I used to print photos in my darkroom, but now my studio is outside in the full sun. I make chlorophyll prints; photos printed onto leaves using only sunlight. When I go for a walk I don’t see hills and trees and hedges. I see canvases.
By placing a photo printed onto acetate over a leaf, then leaving it out in the sun for several days, the leaf itself takes the place of photographic paper. Yet no chemicals or electric lights are needed here, just the sun. The leaf is still alive as the photo develops onto it; only drying once the process is over and the print-out is lifted away. Just as the leaf itself had a lifespan, so does the image now printed onto it. These chlorophyll prints are purposely left ‘unfixed’ and chemical free. This means the images continue their slow change whenever they are exposed to sunlight, slowly bleaching to a pale brown and disappearing forever.
I think alternative photographic processes are a great way to engage people in photography and make it more accessible to a wider range of people. Amongst other projects with the BBC and local councils this approach has taken me to Mexico to work with Mayan photographers using pinhole cameras to show that photography doesn’t need to be expensive.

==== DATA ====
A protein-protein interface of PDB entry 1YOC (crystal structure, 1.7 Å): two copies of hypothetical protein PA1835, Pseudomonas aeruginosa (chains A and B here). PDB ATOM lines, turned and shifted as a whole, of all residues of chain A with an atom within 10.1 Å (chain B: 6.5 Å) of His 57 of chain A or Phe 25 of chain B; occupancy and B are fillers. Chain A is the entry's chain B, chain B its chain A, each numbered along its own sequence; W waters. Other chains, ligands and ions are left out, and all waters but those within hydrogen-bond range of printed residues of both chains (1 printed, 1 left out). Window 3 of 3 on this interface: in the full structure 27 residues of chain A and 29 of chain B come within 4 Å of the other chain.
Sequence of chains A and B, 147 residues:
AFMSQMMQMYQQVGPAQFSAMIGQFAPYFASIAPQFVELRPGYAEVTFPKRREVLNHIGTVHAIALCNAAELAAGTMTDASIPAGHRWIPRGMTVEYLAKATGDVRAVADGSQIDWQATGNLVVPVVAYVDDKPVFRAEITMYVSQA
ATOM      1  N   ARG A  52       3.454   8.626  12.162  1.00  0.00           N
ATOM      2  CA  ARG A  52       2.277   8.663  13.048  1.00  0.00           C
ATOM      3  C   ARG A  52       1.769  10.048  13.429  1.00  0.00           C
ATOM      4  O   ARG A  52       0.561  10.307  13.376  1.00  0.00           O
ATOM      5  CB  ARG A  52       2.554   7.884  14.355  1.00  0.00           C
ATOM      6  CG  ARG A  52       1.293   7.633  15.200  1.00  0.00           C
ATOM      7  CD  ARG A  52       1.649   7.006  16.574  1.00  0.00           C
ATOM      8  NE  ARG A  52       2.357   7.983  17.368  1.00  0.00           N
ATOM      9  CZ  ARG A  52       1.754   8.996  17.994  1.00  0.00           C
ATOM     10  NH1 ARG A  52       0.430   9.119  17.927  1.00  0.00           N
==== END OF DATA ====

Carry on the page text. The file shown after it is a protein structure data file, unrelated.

I also like to have some kind of message in my artistic work. I’d been feeling a bit overwhelmed when confronted with the enormity of climate change. I wanted to try to bring these huge issues down to a more personal level.
Whether human, animal or plant, we’re all living bodies under the same sun. This was my starting point. My first experiments with this process in began in 2010, inspired by Binh Danh’s work but entirely self-taught. After three weeks of trial an error I made my first chlorophyll prints – echoing the shape of the stem and leaf with images of my wrist and hand.
Since then I’ve spent the last 2 years researching this process and exploring other echoes between human and plant bodies. Illustrations of brains and x-rays of bones echoing the shapes within the leaf structure; facial features for a surreal moment: ‘What if plants had eyes?’ There’s also a more obvious point here too: the way these images are made illustrates both the power of solar energy and that too much sun damages living cells, plant or human.
Right now I’m preparing these leaves for my first major exhibition of this series - Living Echo – part of the Bristol Festival of Photography 2012. In the coming year I hope to find some nice scientists to work with to make this series into an outreach programme and to develop new creative avenues. The world is full of naturally occurring processes where light constantly makes physical changes. I want to get in there and tweak those existing processes, capture them and strip back photography to its most basic elements.